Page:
I’m not positive, but I think some of this latest “Voynich” nonsense is backlash from what was probably a ‘flop’/dismal turnout at Nick’s most recent ‘talk’ at the “Fortean”. (club?) Too bad that my favorite (male) professor, Thomas Spande has disappeared down Nick’s dead-end alley..

    I’m done with his nonsense! I’m finding a publisher/or local archaeologist (Professor John Parker )who can validate much of what I posted on Nick’s various comment pages. I’ll keep you posted.

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    1. Well, Bobette, one good thing about the new Beinecke date-range is that it removes any objection which depends on chronology. I didn’t at all get the impression that Nick’s talk was a flop and am surprised you should think so. I suppose our being distant from London by almost the same time/distance, we’re both reliant on second-hand impressions, but I should be sorry to hear it.
      Do keep me posted; I’d be glad to have an appreciation of your work by someone who is able to read both those langauges.

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      1. I have to say that I have no evidence from the manuscript which would disallow the work’s having been made by copying from one or more works owned, or even (I suppose) written by Bacon, whose handwriting I’ve not seen. In the same way, I think the opinion of a specialist in Dee’s works and writing that the page-numbers were written by Dee is fairly convincing on the face of it. What I really would like to read is an independent codicological evaluation of the vellum – not radiocarbon dating but “this vellum is the sort made in … during the… century” sort of thing. Perhaps the facsimile’s introductory essay will contain that sort of thing? I’ll wait to see who is asked to write that introduction. I hope it is a genuine addition to our knowledge – if I had all the resources of the Beinecke and – still more – of the Shoenberg collection at my disposal for three or four months, it would be heaven. What I fear is that we’ll have a wonderful reproduction, prefaced by an essay which tells us nothing solid or new. Or which includes some of my own work on the principle that since no-one acknowledges their sources (or acknowledges only ‘mates’) then my conclusions will turn up on the basis that they’re now just widely held ‘ideas’. The system of crediting sources properly makes the whole process so simple and clear, I don’t understand its not being used in Voynich studies – especially when I have a book in train myself. I don’t see why my publisher should be put to the trouble of defending it all as original, and to be accused of plagiarising my own work would be the utter pits. No chance of that happening in your case, I expect.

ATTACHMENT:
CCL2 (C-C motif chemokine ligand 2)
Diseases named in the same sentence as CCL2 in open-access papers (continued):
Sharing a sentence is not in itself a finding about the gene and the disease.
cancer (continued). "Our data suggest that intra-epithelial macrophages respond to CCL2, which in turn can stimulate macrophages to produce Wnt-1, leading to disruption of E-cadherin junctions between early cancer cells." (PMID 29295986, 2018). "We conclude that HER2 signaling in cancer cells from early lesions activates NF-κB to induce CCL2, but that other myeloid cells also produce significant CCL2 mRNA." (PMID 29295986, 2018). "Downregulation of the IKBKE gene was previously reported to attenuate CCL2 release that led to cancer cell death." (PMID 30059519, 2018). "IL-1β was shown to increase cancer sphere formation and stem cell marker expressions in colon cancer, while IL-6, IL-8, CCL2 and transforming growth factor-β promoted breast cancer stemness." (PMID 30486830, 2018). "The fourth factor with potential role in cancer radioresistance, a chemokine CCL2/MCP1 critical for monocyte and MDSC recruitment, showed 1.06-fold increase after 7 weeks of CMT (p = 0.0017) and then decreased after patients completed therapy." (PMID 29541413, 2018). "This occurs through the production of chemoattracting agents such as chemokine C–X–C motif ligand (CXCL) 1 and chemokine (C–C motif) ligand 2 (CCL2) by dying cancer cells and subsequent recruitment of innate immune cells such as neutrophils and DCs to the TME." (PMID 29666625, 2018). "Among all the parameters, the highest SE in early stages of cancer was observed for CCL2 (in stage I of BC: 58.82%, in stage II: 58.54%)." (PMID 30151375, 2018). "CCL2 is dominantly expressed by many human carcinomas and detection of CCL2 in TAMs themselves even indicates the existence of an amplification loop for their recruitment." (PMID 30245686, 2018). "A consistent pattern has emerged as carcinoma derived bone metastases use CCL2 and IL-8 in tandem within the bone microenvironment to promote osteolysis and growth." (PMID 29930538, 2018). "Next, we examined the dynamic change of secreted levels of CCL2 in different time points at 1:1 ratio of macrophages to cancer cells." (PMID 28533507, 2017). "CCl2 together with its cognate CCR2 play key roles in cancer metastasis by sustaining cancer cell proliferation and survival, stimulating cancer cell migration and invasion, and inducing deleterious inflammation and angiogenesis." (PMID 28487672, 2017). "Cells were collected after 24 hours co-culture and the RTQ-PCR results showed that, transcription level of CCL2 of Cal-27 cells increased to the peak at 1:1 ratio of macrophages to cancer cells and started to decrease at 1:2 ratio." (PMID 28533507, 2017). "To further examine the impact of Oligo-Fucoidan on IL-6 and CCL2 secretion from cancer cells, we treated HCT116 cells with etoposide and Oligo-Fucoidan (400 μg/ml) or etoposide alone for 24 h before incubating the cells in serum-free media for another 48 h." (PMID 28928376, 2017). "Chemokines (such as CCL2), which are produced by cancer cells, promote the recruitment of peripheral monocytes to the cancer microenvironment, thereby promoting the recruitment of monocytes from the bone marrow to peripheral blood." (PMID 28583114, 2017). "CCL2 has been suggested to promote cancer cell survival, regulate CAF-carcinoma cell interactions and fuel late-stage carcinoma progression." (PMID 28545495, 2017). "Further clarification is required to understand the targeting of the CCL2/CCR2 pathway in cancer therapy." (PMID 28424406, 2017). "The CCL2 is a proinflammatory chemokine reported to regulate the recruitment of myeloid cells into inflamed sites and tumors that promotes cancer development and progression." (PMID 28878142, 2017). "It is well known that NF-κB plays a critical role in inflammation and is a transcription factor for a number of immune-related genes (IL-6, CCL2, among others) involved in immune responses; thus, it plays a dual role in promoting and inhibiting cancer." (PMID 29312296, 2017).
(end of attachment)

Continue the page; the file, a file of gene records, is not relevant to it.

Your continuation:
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  2. Diane, I reiterate that every page/folio of B-408 is written in the Nahuatl script that Fray Sahagun created for his Nahuatl students — so that they could translate Sahagun’s Spanish into their language. Which is why you see every item in Boenicke 408 AND every item in the “so-called” Florentine Codex written in a column of Spanish script side-by-side with the newly developed Nahuatl script.

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    1. Bobette,
      I don’t dispute your opinion, for several reasons: first, I have never had much interest in the written part of the text. Second, if it is in Spanish, even if in a newly-invented script, I should have expected the various specialists running the ‘number-crunch’ analyses to have discovered that. Thirdly, if it is in a mixture of Latin, Spanish and/or Nahuatl languages, I am not equipped to determine that, and must rely on those who are to confirm your discovery. Since the Beinecke library has lately broadened the posited dates for the manuscript as surprisingly as the increased length of Pinocchio’s nose, I guess the Nahuatl-Latin-Spanish story can’t be dismissed on grounds of chronology, but I’ll say again that the drawing style and content of the later new-world manuscripts appear to me to have nothing in common with those in MS Beinecke 408. On the written part of the text, I keep an open mind.